Perhaps the retreat to Scarborough was to escape the Gothic fanatics of Spring Gardens but it demonstrates Scott’s somewhat individualistic approach to design problems. Whereas Jackson seems to have revelled in the exchange of ideas generated in the office atmosphere, Scott’s difficulties in facing criticism led him to prefer to work away on his own and to present his proposals in an advanced state. He could do this at Scarborough with only Caroline and the younger members of the family around. While there:

The course I determined on was to prepare a design in a variety of Italian as little inconsistent with my antecedents as possible. I had in dealing with Lord Hill’s chapel at Hawkstone and with St. Michael’s Cornhill, attempted a sort of Early Basilican style to give a tone to the existing classic architecture & it struck me that not wholly alien to this was the Byzantine of the Early Venetian palaces & that the earliest renaissance of Venice … I therefore conceived the idea of generating what would be strictly an Italian style out these two sets of examples …

It is difficult to be too certain about what Scott actually did at Hawkstone as this fine Georgian house, twelve miles north-east of Shrewsbury, has been considerably altered since Scott’s time. With praise like this, from where he most wanted it, it is not surprising that Scott turned to St. Michael’s Cornhill as a possible solution to his problems over a style for the Foreign Office.

When he made his request for ‘a design in the Italian style’, Palmerston, like most of his generation, specifically meant a classical design, while Scott, it seems deliberately, confuses the issue by referring to ‘Italian’ as the architecture of Italy. Scott knew exactly what Palmerston meant and it is difficult to understand how he thought that, by using this play on words, he would get away with producing a building based on the Byzantine, Early Basilican and early Italian Renaissance styles. In laying down the principles of his new style for public buildings in towns, he had already said in the Remarks that he was quite capable of looking at other styles. He stated: ‘I am no mediaevalist; I do not advocate the styles of the middle ages as such’, but at the same time he could not countenance a return to full classical architecture, even though he understood it and was capable, as Palmerston knew, of working in that style. Although he had only been to Italy the once, in 1851, he was so impressed with its medieval town architecture, particularly in Venice, he thought that if he could use the round-arch style which was the basis of these fine medieval buildings, he would be as consistent with his ‘antecedents as possible’, and yet go a long way towards meeting Palmerston’s demand for an ‘Italian’ building.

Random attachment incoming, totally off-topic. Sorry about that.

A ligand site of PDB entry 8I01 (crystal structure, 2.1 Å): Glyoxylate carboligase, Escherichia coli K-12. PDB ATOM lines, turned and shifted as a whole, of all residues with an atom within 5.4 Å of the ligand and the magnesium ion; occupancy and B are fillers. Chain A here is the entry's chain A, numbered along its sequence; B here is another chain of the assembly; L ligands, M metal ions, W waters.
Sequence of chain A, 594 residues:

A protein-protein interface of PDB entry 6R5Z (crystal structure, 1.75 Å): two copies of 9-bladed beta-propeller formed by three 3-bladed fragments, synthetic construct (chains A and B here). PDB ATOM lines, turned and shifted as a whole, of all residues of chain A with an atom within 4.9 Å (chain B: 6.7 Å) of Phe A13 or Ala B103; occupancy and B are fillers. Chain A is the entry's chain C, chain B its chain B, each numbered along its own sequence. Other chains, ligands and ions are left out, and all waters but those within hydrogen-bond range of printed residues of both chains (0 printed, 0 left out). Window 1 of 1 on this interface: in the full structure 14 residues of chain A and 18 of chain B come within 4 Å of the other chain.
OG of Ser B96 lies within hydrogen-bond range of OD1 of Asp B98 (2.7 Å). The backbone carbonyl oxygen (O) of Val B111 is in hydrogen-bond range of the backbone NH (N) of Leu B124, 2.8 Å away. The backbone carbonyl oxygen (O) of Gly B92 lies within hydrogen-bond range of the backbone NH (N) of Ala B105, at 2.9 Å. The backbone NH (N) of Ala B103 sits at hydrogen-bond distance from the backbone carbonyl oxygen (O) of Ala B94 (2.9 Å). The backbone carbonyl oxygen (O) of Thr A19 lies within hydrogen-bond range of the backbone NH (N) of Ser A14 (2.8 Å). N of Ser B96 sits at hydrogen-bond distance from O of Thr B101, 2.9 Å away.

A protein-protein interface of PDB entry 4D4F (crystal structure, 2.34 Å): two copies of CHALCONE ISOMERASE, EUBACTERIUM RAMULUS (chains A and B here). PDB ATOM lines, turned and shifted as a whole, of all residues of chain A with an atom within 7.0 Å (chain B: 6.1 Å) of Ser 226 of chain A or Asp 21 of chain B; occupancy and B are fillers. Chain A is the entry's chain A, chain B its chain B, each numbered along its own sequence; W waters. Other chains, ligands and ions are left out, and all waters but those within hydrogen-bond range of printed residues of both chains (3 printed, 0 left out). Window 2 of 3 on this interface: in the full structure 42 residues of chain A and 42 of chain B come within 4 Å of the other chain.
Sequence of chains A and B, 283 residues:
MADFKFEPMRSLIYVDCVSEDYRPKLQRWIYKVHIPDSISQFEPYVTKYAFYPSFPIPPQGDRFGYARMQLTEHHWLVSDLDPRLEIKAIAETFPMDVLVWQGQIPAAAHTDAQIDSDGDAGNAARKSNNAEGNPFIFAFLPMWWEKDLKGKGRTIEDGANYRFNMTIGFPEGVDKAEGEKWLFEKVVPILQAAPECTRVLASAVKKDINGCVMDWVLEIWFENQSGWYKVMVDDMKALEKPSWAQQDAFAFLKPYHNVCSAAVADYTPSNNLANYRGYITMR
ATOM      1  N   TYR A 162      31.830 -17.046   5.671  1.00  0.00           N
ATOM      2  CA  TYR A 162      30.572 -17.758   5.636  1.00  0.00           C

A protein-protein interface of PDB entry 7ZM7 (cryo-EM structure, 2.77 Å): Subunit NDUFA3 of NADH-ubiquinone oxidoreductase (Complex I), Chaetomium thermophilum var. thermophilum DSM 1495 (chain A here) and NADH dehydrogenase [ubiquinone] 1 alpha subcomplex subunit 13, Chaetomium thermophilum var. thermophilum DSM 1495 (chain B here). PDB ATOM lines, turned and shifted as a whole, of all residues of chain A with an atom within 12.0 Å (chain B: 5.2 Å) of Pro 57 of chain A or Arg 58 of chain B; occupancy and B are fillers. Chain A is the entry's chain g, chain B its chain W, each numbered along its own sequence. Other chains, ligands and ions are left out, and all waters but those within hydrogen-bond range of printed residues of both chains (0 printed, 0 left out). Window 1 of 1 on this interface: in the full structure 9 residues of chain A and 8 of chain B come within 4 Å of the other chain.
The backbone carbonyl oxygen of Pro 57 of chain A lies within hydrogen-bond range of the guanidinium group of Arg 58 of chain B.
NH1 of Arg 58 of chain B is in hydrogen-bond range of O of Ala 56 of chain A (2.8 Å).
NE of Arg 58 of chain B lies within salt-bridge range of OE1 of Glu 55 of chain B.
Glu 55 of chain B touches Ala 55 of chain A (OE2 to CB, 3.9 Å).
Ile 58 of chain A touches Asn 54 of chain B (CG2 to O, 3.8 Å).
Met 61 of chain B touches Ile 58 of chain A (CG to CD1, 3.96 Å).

After his return from Scarborough:

I worked these ideas out into new designs for both buildings and not as I think without considerable success – The designs were both original & pleasing in effect, indeed Lord Elcho to whom I shewed them before laying them before the authorities thought them better than the Gothic design and rejoiced that good was likely to come out of evil …

The design shows the Foreign and India Offices grouped in a similar form to the Gothic scheme with regular facades three stories high with ranges of round-headed windows on each floor. A particularly Venetian feature is the grouping together round-headed windows behind projecting balconies.

Scott, however, found it difficult to obtain any official response to his latest ideas as Henry Fitzroy, the First Commissioner, had been ill all the autumn of 1859 and eventually died on 22 December. He seems to have regarded Fitzroy as a possible ally in his fight against Palmerston and must have been somewhat dismayed that after a wait of nearly two months, on 16 February 1860, Palmerston made his stepson, William Francis Cowper (1811-88), the new First Commissioner, who ‘was of course a slave to Lord Palmerston’. Eventually Scott was able to show his design to Cowper, as he said:

Left to himself he would I believe like Mr. Fitzroy have preferred the Gothic design & now I equally believe he liked the Byzantinesque one, but being a mere puppet, so far as this question went, in the hands of a strong Master he only hummed & hawed & said civil things which could not be made any use …